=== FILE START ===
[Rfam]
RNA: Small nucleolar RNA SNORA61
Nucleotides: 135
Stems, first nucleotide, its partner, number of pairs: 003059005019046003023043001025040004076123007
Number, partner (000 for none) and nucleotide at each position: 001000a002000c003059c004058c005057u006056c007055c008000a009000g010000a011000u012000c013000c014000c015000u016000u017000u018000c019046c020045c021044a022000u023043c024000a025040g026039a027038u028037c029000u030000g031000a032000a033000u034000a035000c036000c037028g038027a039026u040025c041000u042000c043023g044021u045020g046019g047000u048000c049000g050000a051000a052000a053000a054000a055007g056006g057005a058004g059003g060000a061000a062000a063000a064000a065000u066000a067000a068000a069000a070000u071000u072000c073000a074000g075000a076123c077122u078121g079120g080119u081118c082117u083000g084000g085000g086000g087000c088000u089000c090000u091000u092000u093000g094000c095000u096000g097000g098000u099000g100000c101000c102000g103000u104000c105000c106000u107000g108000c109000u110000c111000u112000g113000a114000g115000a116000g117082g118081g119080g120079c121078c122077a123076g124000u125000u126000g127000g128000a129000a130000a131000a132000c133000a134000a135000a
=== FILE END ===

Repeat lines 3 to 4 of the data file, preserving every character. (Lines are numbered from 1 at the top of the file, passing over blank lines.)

Nucleotides: 135
Stems, first nucleotide, its partner, number of pairs: 003059005019046003023043001025040004076123007